Marg
     
  14. Nomad

    Nomad Guest

    Possible concern:
    Our daughter's psychiatrist said she would NEVER in a million years give a child suspected of having bipolar illness both an antidepressant and a medication like ritalin or adderrall at the same time.
    She said she would run the risk of giving one or the other, but never both. I do believe this belief/thought also appears in the book The Bipolar Child and it is a relatively common opinion of those treating those either having bipolar illness or suspected of having it. A possible and rare exception, would be if the child was on a mood stablizer and then one of those second medications might be added, if and only if the child was doing well (not having BiPolar (BP) symptoms). It seems this is the exception, rather than the rule. It seems unusual for both medications to be taken simultaneously and to be taken with-o a mood stablizer is noteworthy. I would consider asking for a second opinion or inquire about the use of a mood stabilizer.

    Our daughter had depression symptoms and prozac was added. The depression improved. However, soon it became evident that she was slightly more prone to mood swings...even though she was on a mood stabilizer. The prozac was changed to lamictal and she did much better.

    We have thought of adding Ritalin or something like it) small dosage and may do so at some point. However, we know in our hearts that it is tricky business and are unsure if it is really what we want to do.

    Stablization takes precedence in our book.
     
    Lasted edited by : Feb 14, 2009
  15. TerryJ2

    TerryJ2 Well-Known Member

    So, other than lamictal, what are some other mood stabilizers I can ask for?
    Thanks in advance.
     
  16. klmno

    klmno Active Member

    It depends on the specific problems/symptoms being exhibited. Plus, these react differently on different people. Lamictol is good for more depressive signs, is my understanding. Lithium is the old standard and works well on my son where mania/raging/lack of sleep are involved. Depakote worked well for hypomania/anxiety symptoms (excessive talking, hyperness), but seemed to contribute to raging. Both lithium and depakote (can't remember about lamictol) required blood tests.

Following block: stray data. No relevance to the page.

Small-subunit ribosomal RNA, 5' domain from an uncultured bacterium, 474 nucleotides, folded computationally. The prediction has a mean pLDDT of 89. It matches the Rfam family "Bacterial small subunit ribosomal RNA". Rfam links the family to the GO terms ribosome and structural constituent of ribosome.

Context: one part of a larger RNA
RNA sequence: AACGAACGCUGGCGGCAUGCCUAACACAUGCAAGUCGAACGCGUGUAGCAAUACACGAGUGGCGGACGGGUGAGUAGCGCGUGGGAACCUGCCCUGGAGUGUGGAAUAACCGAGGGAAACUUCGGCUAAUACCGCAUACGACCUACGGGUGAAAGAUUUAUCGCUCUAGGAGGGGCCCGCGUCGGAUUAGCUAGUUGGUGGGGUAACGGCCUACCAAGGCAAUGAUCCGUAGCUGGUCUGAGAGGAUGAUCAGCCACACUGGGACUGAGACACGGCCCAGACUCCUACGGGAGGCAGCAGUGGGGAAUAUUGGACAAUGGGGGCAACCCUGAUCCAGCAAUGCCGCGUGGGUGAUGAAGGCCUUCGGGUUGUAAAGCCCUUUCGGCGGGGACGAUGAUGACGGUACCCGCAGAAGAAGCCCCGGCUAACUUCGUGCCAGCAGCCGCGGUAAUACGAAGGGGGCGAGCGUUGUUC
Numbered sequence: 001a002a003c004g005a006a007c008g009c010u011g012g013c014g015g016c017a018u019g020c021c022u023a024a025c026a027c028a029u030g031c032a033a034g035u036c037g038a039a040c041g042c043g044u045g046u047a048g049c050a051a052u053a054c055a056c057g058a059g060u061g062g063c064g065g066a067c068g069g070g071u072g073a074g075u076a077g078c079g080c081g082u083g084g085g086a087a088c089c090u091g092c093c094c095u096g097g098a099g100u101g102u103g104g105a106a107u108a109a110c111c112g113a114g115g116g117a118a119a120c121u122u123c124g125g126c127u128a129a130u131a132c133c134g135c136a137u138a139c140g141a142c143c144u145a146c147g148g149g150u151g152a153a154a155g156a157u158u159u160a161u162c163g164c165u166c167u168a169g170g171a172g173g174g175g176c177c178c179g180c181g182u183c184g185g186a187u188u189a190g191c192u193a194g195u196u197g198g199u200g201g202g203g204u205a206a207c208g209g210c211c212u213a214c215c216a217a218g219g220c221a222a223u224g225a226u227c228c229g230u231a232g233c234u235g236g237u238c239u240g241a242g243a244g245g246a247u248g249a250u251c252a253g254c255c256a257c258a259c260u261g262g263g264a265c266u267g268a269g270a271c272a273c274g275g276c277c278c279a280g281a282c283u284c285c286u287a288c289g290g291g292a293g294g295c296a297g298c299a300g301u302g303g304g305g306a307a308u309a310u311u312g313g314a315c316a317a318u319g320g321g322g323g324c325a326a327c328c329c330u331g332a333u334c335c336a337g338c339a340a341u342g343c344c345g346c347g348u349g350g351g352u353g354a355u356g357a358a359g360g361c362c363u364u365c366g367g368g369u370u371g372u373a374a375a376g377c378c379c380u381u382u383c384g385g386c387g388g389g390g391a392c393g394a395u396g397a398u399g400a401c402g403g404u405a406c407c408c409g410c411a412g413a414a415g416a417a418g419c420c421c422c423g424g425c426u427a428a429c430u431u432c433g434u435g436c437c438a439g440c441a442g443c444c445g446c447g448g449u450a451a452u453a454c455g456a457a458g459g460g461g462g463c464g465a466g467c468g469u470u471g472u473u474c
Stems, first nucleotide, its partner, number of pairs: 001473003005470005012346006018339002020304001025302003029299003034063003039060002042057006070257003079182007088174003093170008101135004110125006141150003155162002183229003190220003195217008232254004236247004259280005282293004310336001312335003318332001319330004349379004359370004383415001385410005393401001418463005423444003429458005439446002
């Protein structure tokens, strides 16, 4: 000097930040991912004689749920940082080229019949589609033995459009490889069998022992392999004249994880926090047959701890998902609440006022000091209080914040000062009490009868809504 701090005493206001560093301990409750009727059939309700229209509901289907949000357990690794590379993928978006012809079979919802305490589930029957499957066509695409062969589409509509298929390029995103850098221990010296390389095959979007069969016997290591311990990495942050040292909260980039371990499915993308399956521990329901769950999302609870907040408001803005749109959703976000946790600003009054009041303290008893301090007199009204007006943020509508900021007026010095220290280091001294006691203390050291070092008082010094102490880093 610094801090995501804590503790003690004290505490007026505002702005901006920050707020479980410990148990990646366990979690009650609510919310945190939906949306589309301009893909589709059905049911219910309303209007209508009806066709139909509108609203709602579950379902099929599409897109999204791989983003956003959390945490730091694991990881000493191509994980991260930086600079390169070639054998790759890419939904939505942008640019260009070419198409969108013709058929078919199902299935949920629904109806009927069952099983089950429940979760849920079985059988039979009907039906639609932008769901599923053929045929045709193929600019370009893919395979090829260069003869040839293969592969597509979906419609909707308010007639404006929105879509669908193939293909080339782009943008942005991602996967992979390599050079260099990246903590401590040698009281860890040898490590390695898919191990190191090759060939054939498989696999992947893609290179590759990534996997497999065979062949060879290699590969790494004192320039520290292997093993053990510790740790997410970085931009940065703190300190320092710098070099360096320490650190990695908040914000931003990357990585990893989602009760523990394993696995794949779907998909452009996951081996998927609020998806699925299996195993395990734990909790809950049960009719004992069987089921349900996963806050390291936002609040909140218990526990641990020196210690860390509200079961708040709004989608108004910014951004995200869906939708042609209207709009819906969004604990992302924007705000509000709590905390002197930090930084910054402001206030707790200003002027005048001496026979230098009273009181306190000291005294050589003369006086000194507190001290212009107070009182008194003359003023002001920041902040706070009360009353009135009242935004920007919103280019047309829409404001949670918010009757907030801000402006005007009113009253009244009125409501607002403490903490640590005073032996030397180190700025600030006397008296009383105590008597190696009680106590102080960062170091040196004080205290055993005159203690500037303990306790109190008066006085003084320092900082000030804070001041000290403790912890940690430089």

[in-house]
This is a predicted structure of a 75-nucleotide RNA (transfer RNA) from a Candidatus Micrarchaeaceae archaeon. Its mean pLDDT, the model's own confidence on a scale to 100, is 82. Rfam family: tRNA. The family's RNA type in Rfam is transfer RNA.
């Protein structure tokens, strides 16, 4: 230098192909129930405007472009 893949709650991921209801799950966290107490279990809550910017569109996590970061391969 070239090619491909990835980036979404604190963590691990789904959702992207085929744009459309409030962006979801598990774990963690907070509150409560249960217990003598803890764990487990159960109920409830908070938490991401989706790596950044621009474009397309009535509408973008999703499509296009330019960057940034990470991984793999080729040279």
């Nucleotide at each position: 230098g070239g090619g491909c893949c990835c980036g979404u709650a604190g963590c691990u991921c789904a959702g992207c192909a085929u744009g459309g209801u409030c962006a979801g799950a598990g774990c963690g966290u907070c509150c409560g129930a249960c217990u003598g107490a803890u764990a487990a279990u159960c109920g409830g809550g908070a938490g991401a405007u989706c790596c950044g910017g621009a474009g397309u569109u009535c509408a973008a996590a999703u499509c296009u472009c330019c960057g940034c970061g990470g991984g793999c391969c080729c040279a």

It might be good to find a psychiatrist you are comfortable with and let them propose one. It isn't fun to find what works with minimal side effects, then have to add another to take care of whatever the first one didn't take care of, which doesn't always happen but happens a lot. Then, every time there's a growth spurt and burst of testosterone it seems like the medications ended up being re-evaled.
     
  17. klmno

    klmno Active Member

    The following link has pretty good charts toward the end of the "page" about medications- you have to scroll down pretty far.

    http://www.dbsalliance.org/

    This is a pretty good website where mood disorders are an issue- if you fish around it gives pointers for families, treatment suggestions, etc.
     
  18. DDD

    DDD Well-Known Member

    I have no similar experience however I do think that "trying to find an explanation" is probably a better description of his excuses rather than telling lies. It's human nature to sort thru reasons why we do something that is unacceptable. Sending supportive hugs. DDD
     
  19. TerryJ2

    TerryJ2 Well-Known Member

    Okay, I'll scroll through those.

    It's hard for me not to use the word "lie" when my son completely concocted the "reasons," DDD. I didn't yell at him ... but he did send us on a wild good chase and I don't appreciate it.

    He's been relatively good today and yesterday, except crabby and rude. (Sounds like I'm contradiciting myself, but all of you with-g'sfg know what I mean!)
     
  20. compassion

    compassion Member

    \\Terry, In my espereicne this is manic behavior, amping up and I CANNOT reason wsith it, logical discussions/cosewquences are totally ineffective.

    Yesterday difficult child storned out of visit after 10 minutes. I wanted to convey a lot of postives to her. So, I wrote over a hundred positve things and having husband take them when he visits today.

    In some ways it is easier for me to accept how ill she is when it is not in my face 24/7. Compassion